Remember when MSG was a home ice advantage?


Derek Stepan

Derek Stepan is mobbed by teammates after scoring the dramatic OT winner in Game 7 to beat the Caps 2-1 and advance to the Conference Final in 2015. The last time the Rangers were tough to beat at MSG. AP Photo by Julie Jacobson/Getty Images

In thinking about how poor the Rangers are at MSG, it’s hard to fathom. They’re not the same team on home ice that they are on the road. Entering tomorrow’s road match at Tampa Bay, they’re 22-8-0 away from The Garden. The 22 road wins pace the NHL. At home, they’re 19-14-2 after falling for the third straight time in a lopsided 4-1 loss to the Canadiens.

So, what’s the biggest issue? For starters, the Rangers have a goal differential of plus-nine in 35 games at MSG. They’ve scored 111 and allowed 102. They rank 27th at home on the power play only going 15-for-101 (14.8 percent). They’re not much better on the penalty kill ranked 25th out of 30 teams. They’ve allowed 20 power play goals in 90 chances which translates to 77.8 percent. Anything below 80.0 is bad. If your specialty teams aren’t up to par, it’s pretty hard to win consistently at home.

The bad special teams contributes negatively. Especially when this team is busy firing blanks on the power play. Though it’s not just exclusive to MSG, they’re 1 for the last 30. The power outage has dropped them to 18th overall converting 18.1 percent (34-for-188). How do they do on the road? Significantly better. The Rangers rank sixth going 19-for-87 (21.8 percent).

The penalty kill is also much better tied with the Ducks for fifth best. They’ve allowed 12 power play goals in 80 attempts killing off 85.0 percent. A big difference compared to how they play at home. When you combine the better special teams away from MSG with their even strength play, the Rangers have a goal differential of plus-27 on the road. They’ve outscored opponents 96-69.

Just how much better are they when not at MSG? Seven of their eight shorthanded goals have come on the road. The Blueshirts are currently tied for the league lead in shorthanded goals with three other teams.

The good news is they have 11 more games on the road compared to only six at home. With 17 games left, they can turn it around. The next four are away from their kryptonite. That includes a back-to-back in Florida starting with the Lightning tomorrow followed by the Panthers Tuesday. The third game in four is at hapless Carolina. Then they conclude a four-game road trip at Detroit in Brendan Smith’s homecoming next Sunday.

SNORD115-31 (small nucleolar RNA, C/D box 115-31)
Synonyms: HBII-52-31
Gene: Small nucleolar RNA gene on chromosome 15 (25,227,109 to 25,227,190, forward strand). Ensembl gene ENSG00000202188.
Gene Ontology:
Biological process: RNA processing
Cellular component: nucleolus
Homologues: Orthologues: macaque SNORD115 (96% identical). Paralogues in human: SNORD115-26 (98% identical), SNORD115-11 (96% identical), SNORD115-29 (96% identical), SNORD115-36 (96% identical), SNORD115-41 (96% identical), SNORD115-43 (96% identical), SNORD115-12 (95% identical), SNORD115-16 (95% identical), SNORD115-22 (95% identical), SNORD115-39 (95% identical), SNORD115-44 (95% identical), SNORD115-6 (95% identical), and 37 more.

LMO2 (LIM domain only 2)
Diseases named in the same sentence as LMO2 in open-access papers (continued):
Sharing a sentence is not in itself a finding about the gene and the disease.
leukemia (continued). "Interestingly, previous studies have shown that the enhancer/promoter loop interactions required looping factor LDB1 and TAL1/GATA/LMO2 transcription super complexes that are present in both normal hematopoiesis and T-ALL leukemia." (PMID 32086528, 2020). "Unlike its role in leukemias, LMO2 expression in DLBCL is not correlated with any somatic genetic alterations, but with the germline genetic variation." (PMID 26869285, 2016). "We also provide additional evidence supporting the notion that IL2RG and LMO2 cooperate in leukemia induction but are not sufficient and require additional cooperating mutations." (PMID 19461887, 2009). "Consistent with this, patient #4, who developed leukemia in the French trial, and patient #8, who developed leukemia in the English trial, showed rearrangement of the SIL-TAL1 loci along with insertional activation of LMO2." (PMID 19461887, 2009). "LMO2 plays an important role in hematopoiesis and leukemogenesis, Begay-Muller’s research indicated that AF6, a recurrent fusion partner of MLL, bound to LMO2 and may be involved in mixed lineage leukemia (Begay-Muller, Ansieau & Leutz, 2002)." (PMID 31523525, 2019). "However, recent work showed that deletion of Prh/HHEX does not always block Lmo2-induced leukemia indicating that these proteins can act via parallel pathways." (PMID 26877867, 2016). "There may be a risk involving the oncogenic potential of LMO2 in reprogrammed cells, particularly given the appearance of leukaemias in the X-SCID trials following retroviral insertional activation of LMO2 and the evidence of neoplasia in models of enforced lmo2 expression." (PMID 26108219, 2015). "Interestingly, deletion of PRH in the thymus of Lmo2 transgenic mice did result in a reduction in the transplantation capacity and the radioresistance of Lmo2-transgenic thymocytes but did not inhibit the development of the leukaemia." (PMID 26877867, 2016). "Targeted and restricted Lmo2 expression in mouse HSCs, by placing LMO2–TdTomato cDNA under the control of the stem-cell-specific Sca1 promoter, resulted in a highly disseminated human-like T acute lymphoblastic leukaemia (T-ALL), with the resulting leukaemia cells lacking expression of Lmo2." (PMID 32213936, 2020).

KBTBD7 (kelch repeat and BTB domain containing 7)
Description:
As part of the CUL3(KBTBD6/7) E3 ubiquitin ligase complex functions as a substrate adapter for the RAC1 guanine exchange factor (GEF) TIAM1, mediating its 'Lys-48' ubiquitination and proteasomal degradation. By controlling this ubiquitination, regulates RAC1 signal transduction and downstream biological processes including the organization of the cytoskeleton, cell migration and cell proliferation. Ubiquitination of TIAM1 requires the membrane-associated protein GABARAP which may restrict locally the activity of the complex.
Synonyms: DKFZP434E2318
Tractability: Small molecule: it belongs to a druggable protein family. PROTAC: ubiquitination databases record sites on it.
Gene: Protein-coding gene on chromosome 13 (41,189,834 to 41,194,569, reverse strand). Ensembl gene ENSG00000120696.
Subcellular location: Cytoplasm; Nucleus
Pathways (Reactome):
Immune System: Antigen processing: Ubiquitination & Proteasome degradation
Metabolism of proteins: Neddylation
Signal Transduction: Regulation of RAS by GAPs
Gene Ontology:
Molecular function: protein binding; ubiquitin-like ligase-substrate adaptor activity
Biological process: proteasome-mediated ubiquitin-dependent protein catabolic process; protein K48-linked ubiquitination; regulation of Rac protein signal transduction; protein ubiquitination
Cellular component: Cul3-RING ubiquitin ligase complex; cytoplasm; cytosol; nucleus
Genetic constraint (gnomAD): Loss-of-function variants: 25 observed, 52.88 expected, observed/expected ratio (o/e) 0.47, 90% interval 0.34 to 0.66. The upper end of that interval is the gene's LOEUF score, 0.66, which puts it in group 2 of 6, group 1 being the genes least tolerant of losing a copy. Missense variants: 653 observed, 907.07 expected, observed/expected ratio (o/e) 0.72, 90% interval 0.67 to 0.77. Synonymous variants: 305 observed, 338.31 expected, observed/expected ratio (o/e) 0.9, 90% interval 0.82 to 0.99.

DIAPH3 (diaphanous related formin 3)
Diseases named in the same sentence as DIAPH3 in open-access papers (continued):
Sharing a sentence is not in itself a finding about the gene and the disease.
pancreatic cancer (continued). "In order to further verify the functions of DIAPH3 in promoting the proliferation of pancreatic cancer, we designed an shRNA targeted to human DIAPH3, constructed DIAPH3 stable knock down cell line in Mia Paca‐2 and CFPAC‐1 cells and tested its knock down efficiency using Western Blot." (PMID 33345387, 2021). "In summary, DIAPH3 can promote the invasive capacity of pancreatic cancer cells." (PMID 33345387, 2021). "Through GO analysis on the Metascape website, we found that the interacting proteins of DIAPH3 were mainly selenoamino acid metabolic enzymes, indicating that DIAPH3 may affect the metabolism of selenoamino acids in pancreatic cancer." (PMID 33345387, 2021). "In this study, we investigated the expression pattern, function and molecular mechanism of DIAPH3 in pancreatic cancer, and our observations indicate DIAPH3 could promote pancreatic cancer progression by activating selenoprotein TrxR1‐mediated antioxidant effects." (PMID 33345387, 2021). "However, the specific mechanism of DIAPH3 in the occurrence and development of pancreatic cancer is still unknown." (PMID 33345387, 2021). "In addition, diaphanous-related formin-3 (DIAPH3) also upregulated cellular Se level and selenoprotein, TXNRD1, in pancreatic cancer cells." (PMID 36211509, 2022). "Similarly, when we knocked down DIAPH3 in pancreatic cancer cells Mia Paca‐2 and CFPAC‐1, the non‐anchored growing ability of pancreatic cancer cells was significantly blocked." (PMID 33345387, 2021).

Here’s how bad the Rangers have been lately at The Garden. Facing three potential playoff opponents, they were outscored 13-4 by the Blue Jackets, Capitals and Canadiens. Each played more physical and forced the Rangers into mistakes that wound up in the back of the net. The last home win was a throwback game in which they edged the Caps 2-1 on Feb. 19. A game in which Henrik Lundqvist turned back the clock finishing with 31 saves while the team played lock down defense. He stifled Marcus Johansson twice in the final minute.

The Blueshirts final six games at The Garden are versus the Lightning Mar. 13, the Panthers Mar. 17, the Islanders 3/22, the Penguins 3/31, the Flyers April 2 and the Penguins the final day of the season on April 9. All come against teams either in the playoffs or competing for it. None will be easy. Especially given the way they play at home.

Have you ever seen a more fragile team defending home ice that’s playoff bound than the ’16-17 Rangers? It’s easy to forget that after a very successful ’14-15 in which they won the President’s Trophy for home ice advantage throughout the postseason, they lost three of four games at MSG to the Lightning in a heartbreaking Eastern Conference Final. A weirdly played series where there was no such thing as momentum. If there had been, the Rangers carry it forward following a convincing Game 6 rout in Tampa by taking Game 7 and advancing to a second consecutive Stanley Cup Final. Instead, they were shutout 2-0 by the Lightning with both Tampa goals coming in a devastating third. They also were blanked in Game 5 by an identical 2-0 and lost Game 2 by a 6-2 count.

If you include last year’s first round exit to the Pens, they’ve dropped five straight playoff games at MSG. After splitting a pair in Pittsburgh, they lost the next two games on home ice getting outscored 8-1. Counting the three previous home playoff defeats against the Lightning, they’ve been outscored 18-3 in the last five home playoff dates. That’s insane.

Talk about home ice disadvantage. How can anyone explain it? Vigneault has the last change. He had a role in it not making good in game adjustments. But what about the players? Why are they so ineffective at the World’s Most Famous Arena? It wasn’t always that way with 2015 Conference Semifinal heroes Chris Kreider, Ryan McDonagh and Derek Stepan stunning the Caps in remarkable fashion. They had Lundqvist too who was significant making huge saves in sudden death of both Games 5 and 7 to help complete the franchise’s second straight second round comeback from a 3-1 series deficit.